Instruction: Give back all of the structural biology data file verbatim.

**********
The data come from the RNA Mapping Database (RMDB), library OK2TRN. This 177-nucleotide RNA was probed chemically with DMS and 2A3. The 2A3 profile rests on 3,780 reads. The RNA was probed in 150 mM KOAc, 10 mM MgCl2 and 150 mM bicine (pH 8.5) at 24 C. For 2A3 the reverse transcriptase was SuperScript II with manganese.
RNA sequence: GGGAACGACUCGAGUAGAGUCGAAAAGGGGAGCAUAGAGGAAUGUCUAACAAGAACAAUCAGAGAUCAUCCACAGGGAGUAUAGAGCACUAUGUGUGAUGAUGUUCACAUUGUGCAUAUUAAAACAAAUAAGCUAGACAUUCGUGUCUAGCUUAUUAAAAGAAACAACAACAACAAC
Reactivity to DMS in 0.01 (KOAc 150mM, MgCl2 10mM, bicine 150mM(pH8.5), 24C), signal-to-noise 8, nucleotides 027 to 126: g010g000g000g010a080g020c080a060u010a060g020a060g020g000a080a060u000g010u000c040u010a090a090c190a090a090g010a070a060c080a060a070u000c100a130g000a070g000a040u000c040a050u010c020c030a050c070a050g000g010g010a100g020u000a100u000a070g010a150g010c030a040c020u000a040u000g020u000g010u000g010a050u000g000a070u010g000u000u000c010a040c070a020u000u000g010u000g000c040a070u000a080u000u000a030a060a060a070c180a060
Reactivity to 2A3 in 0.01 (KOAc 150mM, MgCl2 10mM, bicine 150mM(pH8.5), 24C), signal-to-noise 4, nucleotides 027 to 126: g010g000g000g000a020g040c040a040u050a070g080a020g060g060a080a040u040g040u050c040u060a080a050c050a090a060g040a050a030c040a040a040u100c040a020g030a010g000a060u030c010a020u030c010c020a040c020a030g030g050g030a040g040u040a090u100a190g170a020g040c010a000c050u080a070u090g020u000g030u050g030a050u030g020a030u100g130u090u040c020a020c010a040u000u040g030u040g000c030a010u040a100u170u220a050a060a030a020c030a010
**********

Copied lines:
The data come from the RNA Mapping Database (RMDB), library OK2TRN. This 177-nucleotide RNA was probed chemically with DMS and 2A3. The 2A3 profile rests on 3,780 reads. The RNA was probed in 150 mM KOAc, 10 mM MgCl2 and 150 mM bicine (pH 8.5) at 24 C. For 2A3 the reverse transcriptase was SuperScript II with manganese.
RNA sequence: GGGAACGACUCGAGUAGAGUCGAAAAGGGGAGCAUAGAGGAAUGUCUAACAAGAACAAUCAGAGAUCAUCCACAGGGAGUAUAGAGCACUAUGUGUGAUGAUGUUCACAUUGUGCAUAUUAAAACAAAUAAGCUAGACAUUCGUGUCUAGCUUAUUAAAAGAAACAACAACAACAAC
Reactivity to DMS in 0.01 (KOAc 150mM, MgCl2 10mM, bicine 150mM(pH8.5), 24C), signal-to-noise 8, nucleotides 027 to 126: g010g000g000g010a080g020c080a060u010a060g020a060g020g000a080a060u000g010u000c040u010a090a090c190a090a090g010a070a060c080a060a070u000c100a130g000a070g000a040u000c040a050u010c020c030a050c070a050g000g010g010a100g020u000a100u000a070g010a150g010c030a040c020u000a040u000g020u000g010u000g010a050u000g000a070u010g000u000u000c010a040c070a020u000u000g010u000g000c040a070u000a080u000u000a030a060a060a070c180a060
Reactivity to 2A3 in 0.01 (KOAc 150mM, MgCl2 10mM, bicine 150mM(pH8.5), 24C), signal-to-noise 4, nucleotides 027 to 126: g010g000g000g000a020g040c040a040u050a070g080a020g060g060a080a040u040g040u050c040u060a080a050c050a090a060g040a050a030c040a040a040u100c040a020g030a010g000a060u030c010a020u030c010c020a040c020a030g030g050g030a040g040u040a090u100a190g170a020g040c010a000c050u080a070u090g020u000g030u050g030a050u030g020a030u100g130u090u040c020a020c010a040u000u040g030u040g000c030a010u040a100u170u220a050a060a030a020c030a010